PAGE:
The Fitzwilliam String Quartet, together with violist James Boyd (of the London Haydn Quartet) presents a historically informed performance of Bruckner’s String Quintet and Quartet.This is the first recording to use gut strings (a special set from Dan Larsen in Minnesota was obtained specially for this recording) and original instruments at the correct pitch for the time.Having first tackled the Bruckner Quintet nearly forty years ago , the Fitzwilliam’s starting point was achieving the famous ‘Bruckner Sound’ as well as considering tempo, bow strokes, use of vibrato and portamento in the performance.With many great moments (such as the Adagio) the Quintet is guaranteed an exalted place in the hierarchy of chamber masterworks.Upon hearing the performance The Bruckner Journal wrote: ‘It was a revelation to hear Bruckner’s quintet played on instruments with this gut string set-up appropriate to the time of its composition, and to hear it performed with a flexible lyricism that has become a rare thing in Bruckner performance.’This recording was part-funded by The Bruckner Society of America and The Bruckner Journal.The Fitzwilliam String Quartet is among the longest established string quartets in the world.Now well into its fifth decade, the Fitzwilliam String Quartet is equally at home on both modern and historical instruments.Founding member Alan George was at the forefront of the period performance movement, playing in John Eliot Gardiner’s Orchestre Révolutionnaire et Romantique for over a decade.The Fitzwilliam String Quartet first became well known through its close personal association with Dmitri Shostakovich, who entrusted the quartet with the Western premieres of his last three quartets.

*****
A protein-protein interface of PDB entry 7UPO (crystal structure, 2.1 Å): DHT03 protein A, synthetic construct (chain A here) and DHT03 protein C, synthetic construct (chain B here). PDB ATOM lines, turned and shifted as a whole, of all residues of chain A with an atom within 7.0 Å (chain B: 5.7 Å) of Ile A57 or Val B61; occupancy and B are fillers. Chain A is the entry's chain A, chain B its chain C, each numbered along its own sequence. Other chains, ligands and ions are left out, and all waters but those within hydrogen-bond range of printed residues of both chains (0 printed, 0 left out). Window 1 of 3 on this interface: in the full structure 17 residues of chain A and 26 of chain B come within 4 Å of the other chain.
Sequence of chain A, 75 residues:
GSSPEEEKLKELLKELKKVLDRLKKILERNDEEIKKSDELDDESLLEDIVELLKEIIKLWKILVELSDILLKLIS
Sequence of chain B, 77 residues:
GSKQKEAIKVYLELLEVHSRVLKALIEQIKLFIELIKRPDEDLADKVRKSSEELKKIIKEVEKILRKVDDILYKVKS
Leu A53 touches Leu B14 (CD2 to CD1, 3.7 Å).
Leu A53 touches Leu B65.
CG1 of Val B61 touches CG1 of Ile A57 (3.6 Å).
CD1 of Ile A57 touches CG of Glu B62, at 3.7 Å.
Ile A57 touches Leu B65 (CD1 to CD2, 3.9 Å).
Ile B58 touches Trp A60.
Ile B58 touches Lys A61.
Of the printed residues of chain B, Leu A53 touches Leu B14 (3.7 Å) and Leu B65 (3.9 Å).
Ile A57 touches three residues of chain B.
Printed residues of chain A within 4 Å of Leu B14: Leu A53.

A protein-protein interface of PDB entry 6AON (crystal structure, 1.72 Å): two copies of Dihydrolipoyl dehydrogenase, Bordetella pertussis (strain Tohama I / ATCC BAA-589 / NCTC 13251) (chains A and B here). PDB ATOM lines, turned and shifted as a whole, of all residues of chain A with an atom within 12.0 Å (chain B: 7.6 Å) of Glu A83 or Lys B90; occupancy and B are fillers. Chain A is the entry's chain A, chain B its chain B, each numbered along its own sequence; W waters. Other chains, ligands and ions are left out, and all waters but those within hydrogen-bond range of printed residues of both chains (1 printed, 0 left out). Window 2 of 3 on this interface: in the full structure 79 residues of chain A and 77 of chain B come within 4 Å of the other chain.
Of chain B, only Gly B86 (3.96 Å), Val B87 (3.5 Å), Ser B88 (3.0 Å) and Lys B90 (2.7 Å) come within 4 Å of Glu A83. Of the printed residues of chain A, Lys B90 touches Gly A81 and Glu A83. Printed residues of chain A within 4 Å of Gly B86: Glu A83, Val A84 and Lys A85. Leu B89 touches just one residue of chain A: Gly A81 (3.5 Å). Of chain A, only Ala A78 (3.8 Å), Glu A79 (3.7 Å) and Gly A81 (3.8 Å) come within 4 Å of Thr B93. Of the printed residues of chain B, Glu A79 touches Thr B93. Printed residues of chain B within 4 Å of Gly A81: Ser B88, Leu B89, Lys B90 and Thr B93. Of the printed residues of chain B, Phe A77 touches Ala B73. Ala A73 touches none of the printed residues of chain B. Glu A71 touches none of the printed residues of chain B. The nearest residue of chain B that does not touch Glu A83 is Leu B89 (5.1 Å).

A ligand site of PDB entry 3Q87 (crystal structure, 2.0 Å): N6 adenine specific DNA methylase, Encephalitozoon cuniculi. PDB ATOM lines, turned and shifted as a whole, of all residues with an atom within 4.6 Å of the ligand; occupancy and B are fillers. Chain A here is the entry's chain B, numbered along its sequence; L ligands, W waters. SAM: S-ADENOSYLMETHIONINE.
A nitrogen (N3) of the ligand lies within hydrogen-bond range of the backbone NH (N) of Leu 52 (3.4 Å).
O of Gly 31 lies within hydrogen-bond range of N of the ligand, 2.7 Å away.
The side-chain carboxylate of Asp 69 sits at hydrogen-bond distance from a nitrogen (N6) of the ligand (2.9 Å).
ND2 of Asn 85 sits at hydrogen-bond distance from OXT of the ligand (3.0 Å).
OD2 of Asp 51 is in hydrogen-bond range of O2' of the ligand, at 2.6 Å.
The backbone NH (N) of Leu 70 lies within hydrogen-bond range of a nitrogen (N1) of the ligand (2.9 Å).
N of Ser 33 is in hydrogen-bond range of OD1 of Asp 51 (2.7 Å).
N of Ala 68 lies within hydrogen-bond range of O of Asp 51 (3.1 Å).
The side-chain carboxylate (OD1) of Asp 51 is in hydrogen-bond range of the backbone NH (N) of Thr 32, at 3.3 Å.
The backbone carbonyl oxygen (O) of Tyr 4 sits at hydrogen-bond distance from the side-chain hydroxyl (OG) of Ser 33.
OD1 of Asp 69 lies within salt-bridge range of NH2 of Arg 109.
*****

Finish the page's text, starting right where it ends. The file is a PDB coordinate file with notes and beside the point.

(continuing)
“the Fitzwilliam Quartet has been working on this music for a long time. The players have wrestled with its quirks and uncovered its marvels…tender warmth radiates from page after page, dialogue between the voices emerges with keen, intimate intensity…all round a fascinating, rewarding disc” BBC Music Magazine
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